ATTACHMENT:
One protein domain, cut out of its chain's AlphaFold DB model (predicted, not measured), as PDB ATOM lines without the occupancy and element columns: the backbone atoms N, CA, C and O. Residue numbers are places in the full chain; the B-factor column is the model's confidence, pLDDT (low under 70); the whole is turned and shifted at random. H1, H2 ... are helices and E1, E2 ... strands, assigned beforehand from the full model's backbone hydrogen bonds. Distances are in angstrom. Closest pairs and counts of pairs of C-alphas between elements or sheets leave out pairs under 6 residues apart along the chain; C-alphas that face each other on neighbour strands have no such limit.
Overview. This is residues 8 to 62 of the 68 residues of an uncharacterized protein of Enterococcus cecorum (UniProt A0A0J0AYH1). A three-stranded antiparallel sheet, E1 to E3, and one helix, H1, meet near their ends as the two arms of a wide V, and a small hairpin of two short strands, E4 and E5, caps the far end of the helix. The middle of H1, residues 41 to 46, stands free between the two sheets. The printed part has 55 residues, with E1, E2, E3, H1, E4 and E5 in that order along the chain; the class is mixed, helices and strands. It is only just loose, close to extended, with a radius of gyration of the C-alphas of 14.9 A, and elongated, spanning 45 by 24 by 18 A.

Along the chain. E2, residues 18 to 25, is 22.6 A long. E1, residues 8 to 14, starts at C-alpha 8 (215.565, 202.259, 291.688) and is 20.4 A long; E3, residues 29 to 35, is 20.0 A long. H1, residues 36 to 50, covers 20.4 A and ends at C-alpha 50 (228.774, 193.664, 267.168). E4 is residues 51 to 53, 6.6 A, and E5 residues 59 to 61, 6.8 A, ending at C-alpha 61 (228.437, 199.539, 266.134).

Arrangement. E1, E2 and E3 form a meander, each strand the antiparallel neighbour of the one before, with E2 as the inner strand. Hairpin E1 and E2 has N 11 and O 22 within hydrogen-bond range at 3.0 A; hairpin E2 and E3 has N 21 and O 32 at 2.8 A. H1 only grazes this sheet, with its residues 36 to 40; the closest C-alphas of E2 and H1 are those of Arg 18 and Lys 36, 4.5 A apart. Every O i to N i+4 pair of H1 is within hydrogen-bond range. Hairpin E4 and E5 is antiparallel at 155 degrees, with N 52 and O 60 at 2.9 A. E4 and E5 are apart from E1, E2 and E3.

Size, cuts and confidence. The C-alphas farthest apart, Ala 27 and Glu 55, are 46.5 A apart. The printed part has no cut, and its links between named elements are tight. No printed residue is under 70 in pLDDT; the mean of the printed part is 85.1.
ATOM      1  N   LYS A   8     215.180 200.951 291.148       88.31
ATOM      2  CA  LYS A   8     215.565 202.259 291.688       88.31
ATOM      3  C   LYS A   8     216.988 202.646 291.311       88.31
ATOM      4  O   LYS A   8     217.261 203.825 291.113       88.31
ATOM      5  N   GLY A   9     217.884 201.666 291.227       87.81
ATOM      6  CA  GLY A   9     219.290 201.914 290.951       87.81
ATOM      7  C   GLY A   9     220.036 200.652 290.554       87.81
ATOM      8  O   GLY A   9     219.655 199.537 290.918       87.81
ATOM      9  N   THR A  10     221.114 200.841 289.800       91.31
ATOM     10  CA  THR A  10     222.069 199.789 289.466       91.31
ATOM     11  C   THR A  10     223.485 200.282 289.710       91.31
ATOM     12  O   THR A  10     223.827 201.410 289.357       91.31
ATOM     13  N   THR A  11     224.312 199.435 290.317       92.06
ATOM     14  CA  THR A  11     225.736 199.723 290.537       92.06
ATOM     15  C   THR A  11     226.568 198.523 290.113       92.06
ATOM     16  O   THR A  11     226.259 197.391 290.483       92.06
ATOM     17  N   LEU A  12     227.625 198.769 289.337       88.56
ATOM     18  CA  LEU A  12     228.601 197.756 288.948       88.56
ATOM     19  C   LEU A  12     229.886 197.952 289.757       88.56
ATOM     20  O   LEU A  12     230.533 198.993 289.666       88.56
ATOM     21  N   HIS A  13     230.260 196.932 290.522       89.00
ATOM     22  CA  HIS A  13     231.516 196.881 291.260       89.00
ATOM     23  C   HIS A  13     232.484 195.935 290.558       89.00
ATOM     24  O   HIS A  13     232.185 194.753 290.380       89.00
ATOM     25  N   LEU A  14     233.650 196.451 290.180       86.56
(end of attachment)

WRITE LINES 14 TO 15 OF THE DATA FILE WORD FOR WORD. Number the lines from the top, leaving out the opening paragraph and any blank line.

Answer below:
ATOM     10  CA  THR A  10     222.069 199.789 289.466       91.31
ATOM     11  C   THR A  10     223.485 200.282 289.710       91.31